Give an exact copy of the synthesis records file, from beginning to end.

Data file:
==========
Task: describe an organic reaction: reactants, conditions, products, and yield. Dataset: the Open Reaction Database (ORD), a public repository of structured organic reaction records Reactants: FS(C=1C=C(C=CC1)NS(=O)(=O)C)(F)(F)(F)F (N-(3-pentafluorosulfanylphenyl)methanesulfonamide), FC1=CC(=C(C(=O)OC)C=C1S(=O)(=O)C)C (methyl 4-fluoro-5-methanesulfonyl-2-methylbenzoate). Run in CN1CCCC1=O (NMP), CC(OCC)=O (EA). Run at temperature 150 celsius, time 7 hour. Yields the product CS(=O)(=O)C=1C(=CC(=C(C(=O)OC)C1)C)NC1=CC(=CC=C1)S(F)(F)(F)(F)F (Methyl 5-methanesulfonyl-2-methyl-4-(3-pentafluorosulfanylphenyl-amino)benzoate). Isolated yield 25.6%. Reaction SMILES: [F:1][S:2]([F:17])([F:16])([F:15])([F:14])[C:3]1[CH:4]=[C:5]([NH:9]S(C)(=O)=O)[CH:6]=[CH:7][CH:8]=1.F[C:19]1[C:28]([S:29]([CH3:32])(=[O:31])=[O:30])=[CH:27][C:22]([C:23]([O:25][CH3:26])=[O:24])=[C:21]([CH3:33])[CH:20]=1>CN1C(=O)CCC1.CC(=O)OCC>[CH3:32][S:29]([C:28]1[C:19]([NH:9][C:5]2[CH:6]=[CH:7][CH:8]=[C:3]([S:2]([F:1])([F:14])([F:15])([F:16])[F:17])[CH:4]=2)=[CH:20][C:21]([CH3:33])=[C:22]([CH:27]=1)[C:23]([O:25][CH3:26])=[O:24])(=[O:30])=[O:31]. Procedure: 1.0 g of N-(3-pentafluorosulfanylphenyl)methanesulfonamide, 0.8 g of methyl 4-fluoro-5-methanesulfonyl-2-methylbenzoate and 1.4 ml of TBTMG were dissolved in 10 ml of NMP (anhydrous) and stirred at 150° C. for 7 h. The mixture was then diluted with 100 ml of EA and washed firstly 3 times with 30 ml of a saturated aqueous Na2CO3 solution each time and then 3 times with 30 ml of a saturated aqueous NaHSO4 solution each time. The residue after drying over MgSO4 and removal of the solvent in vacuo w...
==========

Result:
Task: describe an organic reaction: reactants, conditions, products, and yield. Dataset: the Open Reaction Database (ORD), a public repository of structured organic reaction records Reactants: FS(C=1C=C(C=CC1)NS(=O)(=O)C)(F)(F)(F)F (N-(3-pentafluorosulfanylphenyl)methanesulfonamide), FC1=CC(=C(C(=O)OC)C=C1S(=O)(=O)C)C (methyl 4-fluoro-5-methanesulfonyl-2-methylbenzoate). Run in CN1CCCC1=O (NMP), CC(OCC)=O (EA). Run at temperature 150 celsius, time 7 hour. Yields the product CS(=O)(=O)C=1C(=CC(=C(C(=O)OC)C1)C)NC1=CC(=CC=C1)S(F)(F)(F)(F)F (Methyl 5-methanesulfonyl-2-methyl-4-(3-pentafluorosulfanylphenyl-amino)benzoate). Isolated yield 25.6%. Reaction SMILES: [F:1][S:2]([F:17])([F:16])([F:15])([F:14])[C:3]1[CH:4]=[C:5]([NH:9]S(C)(=O)=O)[CH:6]=[CH:7][CH:8]=1.F[C:19]1[C:28]([S:29]([CH3:32])(=[O:31])=[O:30])=[CH:27][C:22]([C:23]([O:25][CH3:26])=[O:24])=[C:21]([CH3:33])[CH:20]=1>CN1C(=O)CCC1.CC(=O)OCC>[CH3:32][S:29]([C:28]1[C:19]([NH:9][C:5]2[CH:6]=[CH:7][CH:8]=[C:3]([S:2]([F:1])([F:14])([F:15])([F:16])[F:17])[CH:4]=2)=[CH:20][C:21]([CH3:33])=[C:22]([CH:27]=1)[C:23]([O:25][CH3:26])=[O:24])(=[O:30])=[O:31]. Procedure: 1.0 g of N-(3-pentafluorosulfanylphenyl)methanesulfonamide, 0.8 g of methyl 4-fluoro-5-methanesulfonyl-2-methylbenzoate and 1.4 ml of TBTMG were dissolved in 10 ml of NMP (anhydrous) and stirred at 150° C. for 7 h. The mixture was then diluted with 100 ml of EA and washed firstly 3 times with 30 ml of a saturated aqueous Na2CO3 solution each time and then 3 times with 30 ml of a saturated aqueous NaHSO4 solution each time. The residue after drying over MgSO4 and removal of the solvent in vacuo w...